Pedestrians victims of 46% crashes
It isn’t just the growing number of automobiles that impede pedestrian access. The growth in numbers doesn’t just manifest in congestion everywhere. If that were the case, we should have had traffic jams with no impact on pedestrian network. Automobile dependency leads to several externalities that eventually impede the safety of pedestrians
More number of pedestrians does not indicate high quality walking spaces. This can be said of the state of pedestrians in Mumbai right now. Over 50% mode share is that of pedestrians, and barely any space to walk safely. Mumbai Traffic Police report of 2021 states 46% of fatal crashes in the city were those of pedestrians. The number has been consistent over the past decade. The growing pressure of automobiles continues to squeeze pedestrians out of spaces to walk, putting their lives at risk.
It isn’t just the growing number of automobiles that impede pedestrian access. The growth in numbers doesn’t just manifest in congestion everywhere. If that were the case, we should have had traffic jams with no impact on pedestrian network. Automobile dependency leads to several externalities that eventually impede the safety of pedestrians.
While one can never exhaustively capture reasons for the impediment, let’s look at some obvious concerns. As automobiles grow, so does the demand for parking. In Mumbai, the demand is 10 times that of supply. The gap might never be met, especially if automobiles continue to grow at the present rate. Parking is also not a zero-sum game, which means that creating supply away from demand will not work, as we have repeatedly observed in cases of multi-level car parks in Mumbai which operate at much lower occupancies. People will always park closer to their origins and destinations – streets and footpaths in Mumbai.
Automobiles also drive the livelihood of those in the lower income bracket – they could be two wheelers, auto rickshaws or taxis. For most of them, the only option to park on the street or footpath. More automobiles also means more breakdowns and more garages, and more automobiles parked outside garages, that eventually make the footpath outside inaccessible.
Add to this other blockages that block pedestrian access: construction and construction material dumped on the footpath; property entrances ramped up or down, or their gates blocking the walking space; utility boxes; bus stops; traffic signages and signal posts; trees; guard rails; shop fronts extending beyond permissible limits; Sulabh Shauchalays; vendors. This list could go on.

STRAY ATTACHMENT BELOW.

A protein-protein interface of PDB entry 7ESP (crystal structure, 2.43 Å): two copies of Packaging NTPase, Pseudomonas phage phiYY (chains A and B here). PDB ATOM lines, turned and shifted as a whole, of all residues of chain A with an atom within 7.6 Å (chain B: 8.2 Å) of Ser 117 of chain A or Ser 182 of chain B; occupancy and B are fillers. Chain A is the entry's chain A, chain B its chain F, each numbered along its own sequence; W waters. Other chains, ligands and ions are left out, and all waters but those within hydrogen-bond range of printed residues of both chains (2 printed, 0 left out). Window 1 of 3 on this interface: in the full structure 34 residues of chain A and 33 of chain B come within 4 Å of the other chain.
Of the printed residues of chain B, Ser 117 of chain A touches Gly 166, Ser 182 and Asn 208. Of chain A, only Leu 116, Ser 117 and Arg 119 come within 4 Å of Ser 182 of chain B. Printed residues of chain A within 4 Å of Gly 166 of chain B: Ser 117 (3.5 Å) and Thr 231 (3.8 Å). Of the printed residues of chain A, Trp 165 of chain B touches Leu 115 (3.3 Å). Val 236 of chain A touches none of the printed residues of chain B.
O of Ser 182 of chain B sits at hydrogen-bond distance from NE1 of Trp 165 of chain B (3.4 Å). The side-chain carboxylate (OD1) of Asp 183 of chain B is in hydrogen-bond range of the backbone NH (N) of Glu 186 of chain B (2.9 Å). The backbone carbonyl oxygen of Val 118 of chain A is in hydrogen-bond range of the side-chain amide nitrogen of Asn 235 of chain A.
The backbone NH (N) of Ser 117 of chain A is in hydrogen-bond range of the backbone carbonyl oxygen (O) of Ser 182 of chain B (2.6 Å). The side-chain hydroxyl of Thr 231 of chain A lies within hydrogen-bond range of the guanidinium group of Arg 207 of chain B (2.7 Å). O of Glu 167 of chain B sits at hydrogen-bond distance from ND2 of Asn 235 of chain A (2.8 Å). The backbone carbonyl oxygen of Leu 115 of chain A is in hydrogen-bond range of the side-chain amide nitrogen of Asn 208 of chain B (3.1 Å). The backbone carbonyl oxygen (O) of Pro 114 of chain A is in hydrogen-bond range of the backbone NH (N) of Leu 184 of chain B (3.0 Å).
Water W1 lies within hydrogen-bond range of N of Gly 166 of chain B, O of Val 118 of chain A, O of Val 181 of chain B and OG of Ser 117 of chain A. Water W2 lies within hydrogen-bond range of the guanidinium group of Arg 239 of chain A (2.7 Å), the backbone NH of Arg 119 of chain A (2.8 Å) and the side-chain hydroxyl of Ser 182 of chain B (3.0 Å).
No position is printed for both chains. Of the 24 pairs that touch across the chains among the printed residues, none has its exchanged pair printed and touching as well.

In 2017, World Resources Institute (WRI)-India did an analysis of footpath blockages on Hill Road, Bandra, and observed that on over 80% of the stretch from SV Road at Lucky Junction until Mehboob Studio, pedestrians preferred walking on the carriageway.
So if we just clear all these impediments and blockages, will it make everything better?
The answer to this, unfortunately, is NO. Firstly, we cannot just wish away the many activities currently being performed on the footpaths. Secondly, there just isn’t nearly enough footpath space on most streets in Mumbai. Even if the footpaths, as they are in their current form, were to be cleared of any obstructions, there will still be spill-over on the road at many places in the peak.
So what do we do?
In Mumbai, as with several other cities, high-quality walking spaces and high levels of automobile dependency cannot co-exist. The conscious effort has to be a move towards moving people instead on moving vehicles. Parking is the best tool to manage demand. Instead of striving to increase supply wherever possible, parking restrictions can actually manage demand. And moving people doesn’t mean only enhancing public transport capacity. While that is extremely critical, there is a lot of redundancy on Mumbai streets that carefully designing every sqaure meter of city streets can abate. A blocking wastes more space than its own, as it disrupts flows, creates conflicts with other modes, and invites other illegal uses of the space. Temporary blockings become progressively permanent. Which is why building ownership of street space is critical. To restore the ownership of pedestrians’ footpaths need to be used, and for that they need to be usable.
As the renowned author, Jane Jacobs states, “The trust of a city street is formed over time from many, many little public sidewalk contacts... Most of it is ostensibly trivial but the sum is not trivial at all.”
(Dhawal Ashar, head, WRI-India)